It’s been another few weeks of extreme weather here in Australia, with searing temperatures breaking records in numerous places across South Australia and Victoria, bush fires in Tasmania, and multiple mass fish kills reported in New South Wales.
We’ve talked before about the effects of climate change and how Australian agriculture is likely to be more vulnerable than a lot of other places to its effects (even if the current government still doesn’t seem ready to get on board with the scientific consensus).
But it’s worth considering all these issues again after some interesting developments in the ag investment space in recent weeks.
Firstly, Australia saw an intriguing deal in which non-profit organization The Nature Conservancy partnered with local operator Tiverton Agriculture to purchase A$55 million ($39 million; €35 million) of farmland in New South Wales.
In the process, TNC and Tiverton pledged to save the land from irrigated agriculture, retaining a large swathe of ecologically-significant swampland and building on an existing working relationship with the local Aboriginal community in the process. It’s not just a pure conservation play, though, with the existing cattle stations on the site to be retained and run using sustainable farming practices that will help generate revenues for the joint venture, in turn helping TNC deliver returns to its investors as well as meeting its stated green goals.
It’s been billed as the largest deal of this type yet seen in Australia and as Chris Olszak, partner at Aither, who worked on the deal, told Agri Investor: “I don’t see why these deals won’t continue to happen. There’s a lot of support from banks and institutional investors for these deals.”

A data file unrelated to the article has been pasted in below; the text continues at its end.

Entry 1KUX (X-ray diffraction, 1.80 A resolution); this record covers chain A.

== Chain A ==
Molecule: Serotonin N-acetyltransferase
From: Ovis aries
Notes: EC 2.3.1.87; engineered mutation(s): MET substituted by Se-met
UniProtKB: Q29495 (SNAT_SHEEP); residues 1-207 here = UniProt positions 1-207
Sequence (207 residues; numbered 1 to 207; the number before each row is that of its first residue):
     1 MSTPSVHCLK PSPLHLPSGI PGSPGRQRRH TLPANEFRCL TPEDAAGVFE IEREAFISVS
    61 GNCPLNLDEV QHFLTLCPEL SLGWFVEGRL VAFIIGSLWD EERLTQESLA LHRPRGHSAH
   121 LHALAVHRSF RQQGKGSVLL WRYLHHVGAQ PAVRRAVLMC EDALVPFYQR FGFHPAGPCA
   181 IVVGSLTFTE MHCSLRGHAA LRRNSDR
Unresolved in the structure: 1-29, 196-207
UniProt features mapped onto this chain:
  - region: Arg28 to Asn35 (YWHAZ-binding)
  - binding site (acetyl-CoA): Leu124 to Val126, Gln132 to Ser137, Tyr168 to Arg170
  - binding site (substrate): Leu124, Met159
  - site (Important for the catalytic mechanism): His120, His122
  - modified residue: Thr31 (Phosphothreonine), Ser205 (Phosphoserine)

The deal is likely a sign of things to come.
As if to underline that point, Sydney-based Gunn Agri Partners is launching its Sustainable Cropland Transformation Strategy.
In a point of difference, the fund will use proprietary research to target regions of Australia that will be less affected by climate change and buy properties in those areas. It will then use sustainable farming practices to improve soil carbon and yields, providing measurable benchmarks to investors alongside all the usual financial and agricultural indicators that they would expect.
And this trend isn’t confined to Australia, either. In Europe, Insight Investments’ farmland fund gained a Guernsey Green Fund accreditation recently, with the firm’s head of farmland telling us that self-certification would soon be a thing of the past as large investors increasingly want measurable proof of a fund’s environmental credentials.
Individually, these stories are interesting in and of themselves, but taken together at precisely the time when extreme climatic events are again causing headaches for farmers and others across swathes of Australia, they represent a wider trend.
Working with a manger who is strong on ESG is no longer just a nice-to-have for LPs; it’s an imperative.
Vehicles like Gunn Agri Partners’ and platforms like TNC that offer LPs a chance to invest sustainably while still generating returns are only going to become more common.
And while investors into other asset classes are interested in ESG too, the synergy between sustainability and agriculture is particularly obvious. After all, without looking after the land and water, production of food and fibre will become more difficult, if not impossible in some places.
It remains to be seen how Gunn Agri Partners will fare with fundraising, but TNC has found huge success already with raising and deploying capital.
You can bet that ag investors in Australia and around the world will increasingly be asking their managers what they are doing on conservation and sustainability, and how it is impacting their financial returns.
Will you have a good answer?
Write to the author at email@example.com